Conclusion   Sedation with dexmedetomidine during upper extremity surgery under brachial plexus block with 0.5% lidocaine + 0.375% ropivacaine significantly prolonged the time to first analgesic request and reduced total opioid consumption during the first 24 hours.

 

Comment

 

So how does an intravenous infusion of dexmedetomidine prolong analgesia after a brachial plexus block? The mechanism of action is purported to involve spinal, supraspinal, direct action on nerves, and systemic effects. Centrally, dexmedetomidine directly affects alpha 2 adrenoreceptors of the locus coeruleus. Intravenous dexmedetomidine produces a greater degree of differential blockade by preferentially blocking unmyelinated C fibers involved in sensory conduction over myelinated A-alpha fibers involved in motor conduction.

 

The strengths of this study are that they confirmed the supraclavicular blocks were successful and used a PCA to objectively measure time to first analgesic request. This study was not designed to examine sensory block duration; therefore one cannot tell if the outcomes were due to systemic analgesic effects or potentiation of the nerve blocks. I would like to see future studies examine difference in brachial plexus block duration with perineural and IV administered dexmedetomidine.

 

Dennis Spence, PhD, CRNA


NOTE: See more on this topic in Anesthesia Abstracts issue 9.12.

 

The views expressed in this article are those of the author and do not reflect official policy or position of the Department of the Navy, the Department of Defense, the Uniformed Services University of the Health Sciences, or the United States Government.


© Copyright 2019 Anesthesia Abstracts · Volume 13 Number 9, September 26, 2019





Predosing chemical stability of admixtures of propofol, ketamine, fentanyl, and remifentanil

Anesth Analg 2019;129:e13-e15

DOI: 10.1213/ANE.0000000000003772

Bedocs P, Evers DL, Buckenmaier CC


Abstract

 

Purpose   The purpose of this study was to compare the stability and concentrations remaining of mixtures of propofol and ketamine; propofol, ketamine, and fentanyl; or propofol, ketamine, and remifentanil at room temperature, 37°C, or being constantly mixed for up to 24 hours.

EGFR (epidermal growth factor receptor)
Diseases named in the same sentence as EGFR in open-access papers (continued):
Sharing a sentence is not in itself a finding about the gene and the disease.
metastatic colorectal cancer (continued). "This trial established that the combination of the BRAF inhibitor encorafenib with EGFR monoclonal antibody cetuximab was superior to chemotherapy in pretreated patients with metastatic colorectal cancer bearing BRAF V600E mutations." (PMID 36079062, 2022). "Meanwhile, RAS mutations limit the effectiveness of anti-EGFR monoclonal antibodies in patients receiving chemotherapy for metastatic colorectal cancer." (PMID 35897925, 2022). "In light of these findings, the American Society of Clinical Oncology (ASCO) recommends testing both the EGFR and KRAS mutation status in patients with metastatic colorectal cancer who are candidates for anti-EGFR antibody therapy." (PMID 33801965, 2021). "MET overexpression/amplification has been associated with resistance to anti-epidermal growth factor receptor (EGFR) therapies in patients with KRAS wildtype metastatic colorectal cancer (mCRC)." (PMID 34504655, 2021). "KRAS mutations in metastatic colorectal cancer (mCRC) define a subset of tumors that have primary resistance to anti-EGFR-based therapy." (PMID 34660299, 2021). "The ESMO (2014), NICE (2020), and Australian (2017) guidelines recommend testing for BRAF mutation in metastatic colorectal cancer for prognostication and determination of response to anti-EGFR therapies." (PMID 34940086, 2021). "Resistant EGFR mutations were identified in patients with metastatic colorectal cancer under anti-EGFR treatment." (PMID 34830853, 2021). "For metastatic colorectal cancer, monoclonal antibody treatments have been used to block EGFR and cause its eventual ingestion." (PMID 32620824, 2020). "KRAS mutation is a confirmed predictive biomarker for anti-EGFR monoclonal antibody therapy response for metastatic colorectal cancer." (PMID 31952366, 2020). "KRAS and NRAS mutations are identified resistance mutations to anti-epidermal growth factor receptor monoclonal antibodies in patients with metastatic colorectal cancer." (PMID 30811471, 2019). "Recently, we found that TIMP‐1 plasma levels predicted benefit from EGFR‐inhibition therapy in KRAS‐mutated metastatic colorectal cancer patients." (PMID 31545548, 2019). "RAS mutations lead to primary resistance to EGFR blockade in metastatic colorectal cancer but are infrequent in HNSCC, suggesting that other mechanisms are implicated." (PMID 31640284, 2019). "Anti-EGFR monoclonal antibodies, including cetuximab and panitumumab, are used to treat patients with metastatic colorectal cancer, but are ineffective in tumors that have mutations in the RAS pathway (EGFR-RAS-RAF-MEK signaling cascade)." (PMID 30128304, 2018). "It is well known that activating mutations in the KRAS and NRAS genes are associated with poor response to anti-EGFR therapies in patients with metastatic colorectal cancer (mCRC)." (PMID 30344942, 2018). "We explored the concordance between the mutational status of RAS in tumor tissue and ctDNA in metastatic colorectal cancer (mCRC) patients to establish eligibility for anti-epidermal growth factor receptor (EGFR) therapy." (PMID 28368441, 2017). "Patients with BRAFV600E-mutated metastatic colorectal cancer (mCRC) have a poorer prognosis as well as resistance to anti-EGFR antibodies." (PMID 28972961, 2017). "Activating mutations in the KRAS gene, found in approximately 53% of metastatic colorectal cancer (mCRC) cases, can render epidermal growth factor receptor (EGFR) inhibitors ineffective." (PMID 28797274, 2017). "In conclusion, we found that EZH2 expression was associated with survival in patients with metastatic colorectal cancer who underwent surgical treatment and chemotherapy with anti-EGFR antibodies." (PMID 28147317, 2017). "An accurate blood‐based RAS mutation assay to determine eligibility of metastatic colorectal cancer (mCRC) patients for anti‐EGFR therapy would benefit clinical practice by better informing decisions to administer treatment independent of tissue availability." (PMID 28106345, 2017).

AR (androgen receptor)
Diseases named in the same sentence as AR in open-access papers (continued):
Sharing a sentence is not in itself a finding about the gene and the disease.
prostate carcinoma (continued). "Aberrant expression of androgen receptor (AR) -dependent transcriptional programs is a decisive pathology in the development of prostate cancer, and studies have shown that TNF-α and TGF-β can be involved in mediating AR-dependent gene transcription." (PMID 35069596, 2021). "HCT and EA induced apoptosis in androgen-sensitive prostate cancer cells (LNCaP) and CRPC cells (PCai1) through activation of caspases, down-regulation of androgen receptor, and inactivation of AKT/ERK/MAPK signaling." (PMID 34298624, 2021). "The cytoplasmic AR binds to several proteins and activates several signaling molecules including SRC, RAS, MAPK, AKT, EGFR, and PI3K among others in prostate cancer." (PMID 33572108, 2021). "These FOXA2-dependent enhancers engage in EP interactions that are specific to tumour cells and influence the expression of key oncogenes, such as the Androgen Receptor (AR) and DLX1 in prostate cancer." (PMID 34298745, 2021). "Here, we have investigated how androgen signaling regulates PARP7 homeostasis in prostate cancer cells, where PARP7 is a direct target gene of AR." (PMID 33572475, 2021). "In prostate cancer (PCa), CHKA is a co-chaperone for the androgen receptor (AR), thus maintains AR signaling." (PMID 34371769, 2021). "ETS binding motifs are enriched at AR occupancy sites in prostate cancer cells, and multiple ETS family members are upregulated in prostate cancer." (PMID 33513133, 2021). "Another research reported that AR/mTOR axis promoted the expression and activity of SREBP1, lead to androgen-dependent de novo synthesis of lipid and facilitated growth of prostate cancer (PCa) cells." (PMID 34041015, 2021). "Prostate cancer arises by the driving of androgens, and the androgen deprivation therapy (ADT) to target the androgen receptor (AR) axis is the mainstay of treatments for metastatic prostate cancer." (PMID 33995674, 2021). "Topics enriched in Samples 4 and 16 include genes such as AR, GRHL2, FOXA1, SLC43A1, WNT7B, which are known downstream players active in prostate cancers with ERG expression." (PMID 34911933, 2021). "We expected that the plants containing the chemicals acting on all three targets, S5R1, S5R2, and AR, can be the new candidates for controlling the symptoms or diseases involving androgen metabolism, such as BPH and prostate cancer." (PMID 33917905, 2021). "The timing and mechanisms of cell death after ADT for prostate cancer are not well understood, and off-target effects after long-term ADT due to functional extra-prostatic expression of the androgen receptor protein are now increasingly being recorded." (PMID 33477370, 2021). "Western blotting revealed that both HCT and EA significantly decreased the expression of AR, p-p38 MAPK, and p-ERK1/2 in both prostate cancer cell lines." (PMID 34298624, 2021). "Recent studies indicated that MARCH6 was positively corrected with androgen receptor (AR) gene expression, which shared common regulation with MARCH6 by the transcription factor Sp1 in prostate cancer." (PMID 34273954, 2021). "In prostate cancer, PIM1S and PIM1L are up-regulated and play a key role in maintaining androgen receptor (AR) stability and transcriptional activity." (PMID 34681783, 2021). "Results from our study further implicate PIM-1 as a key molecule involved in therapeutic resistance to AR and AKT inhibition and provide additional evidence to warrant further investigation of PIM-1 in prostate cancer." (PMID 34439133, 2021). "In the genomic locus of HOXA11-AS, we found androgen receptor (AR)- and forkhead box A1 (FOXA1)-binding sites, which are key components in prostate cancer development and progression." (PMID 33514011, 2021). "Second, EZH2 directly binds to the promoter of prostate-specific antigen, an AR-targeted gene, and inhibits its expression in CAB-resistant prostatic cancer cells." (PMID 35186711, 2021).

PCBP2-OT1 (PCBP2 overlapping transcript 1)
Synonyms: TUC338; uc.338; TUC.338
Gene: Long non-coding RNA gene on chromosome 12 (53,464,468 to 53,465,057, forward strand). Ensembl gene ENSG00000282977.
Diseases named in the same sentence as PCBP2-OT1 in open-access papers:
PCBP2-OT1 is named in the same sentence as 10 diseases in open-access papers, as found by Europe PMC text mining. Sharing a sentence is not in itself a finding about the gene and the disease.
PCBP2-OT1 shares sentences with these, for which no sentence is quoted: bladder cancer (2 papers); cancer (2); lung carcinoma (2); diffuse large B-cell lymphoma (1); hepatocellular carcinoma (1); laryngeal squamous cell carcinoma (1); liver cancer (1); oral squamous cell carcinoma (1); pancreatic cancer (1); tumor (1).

Background   Anesthesia providers deployed to austere settings often do not have an anesthesia machine. They often administer total intravenous anesthesia with a mixture of propofol and ketamine or propofol with ketamine and fentanyl. However, little is known about the chemical stability and concentrations of the individual drugs under conditions which may be seen on the battlefield in austere environments.

 

Methodology   This was a laboratory experiment which subjected the following admixture of drug combinations to various conditions which may be seen on the battlefield:

  1. 10 mg propofol (group P)
  2. 10 mg propofol + 1 mg ketamine (group PK)
  3. 10 mg propofol + 1 mg ketamine + 0.5 µg fentanyl (group PKf)
  4. 10 mg propofol + 1 mg ketamine + 5 µg remifentanil (group PKr)

Samples were tested for chemical stability (% drug remaining) at 6 hours and 24 hours using high-performance liquid chromatography-mass spectrometry. Prior to testing the samples were stored at room temperature, at 37°C, or while being continuously rotated at room temperature to mimic being transported. At least 3 batches were performed on different days as replicate experiments to confirm results. The US Pharmacopeia standard for compounded medications is 90% to 110% concentration of labeled content.

 

Result   The percent drug remaining of P, PK, and PKr at room temperature, 37 °C, and constant rotation were all >96% at 6 and 24 hours. The percents of PKf remaining were >99% when tested at room temperature and 37°C at 6 and 24 hours; however, with the PKf admixture at constant rotation for 24 hours, the propofol remaining was only 65% ± 29%, ketamine 99%, and fentanyl 84% ± 20% which suggested degradation of propofol and fentanyl (Figure 1). Concentrations of PKf at 6 hours after constant rotation were within acceptable ranges (>96%).

 

Figure 1. Percent Drug Remaining

Notes: RT = room temperature. Rotation = constant rotation. All reported results after 24 hours.

 

Conclusion   All formulations retained acceptable concentrations under various conditions that may be seen on the battlefield. The exception was that PKf admixtures may degrade with constant mixing for a prolonged period of time.

 

Comment

 

This study is important to military anesthesia providers who deploy to austere environments to provide anesthesia for damage control surgery on the battlefield. Most of the time all they have to administer anesthesia is what fits in their backpack. So total intravenous anesthesia is often administered. Many times, these anesthesia providers will premix their medications, so knowing if the drugs concentrations are stable after prolonged storage and under various conditions is critically important. The results of this study fill that void and provide us with some reassurances that most admixtures of PK and PKr, and PKf are stable under most conditions. Concentrations may degrade with constant movement with an admixture of PKf. However, it is unlikely that an anesthesia provider would have these drugs premixed for such a long period of time.

 

I would like to see this study replicated at much higher temperatures, such as those seen in the desert. Replacing propofol with midazolam and rerunning these tests would provide valuable information since an admixture of midazolam, ketamine, and fentanyl is commonly used on the battlefield.

 

Dennis Spence, PhD, CRNA


The views expressed in this article are those of the author and do not reflect official policy or position of the Department of the Navy, the Department of Defense, the Uniformed Services University of the Health Sciences, or the United States Government.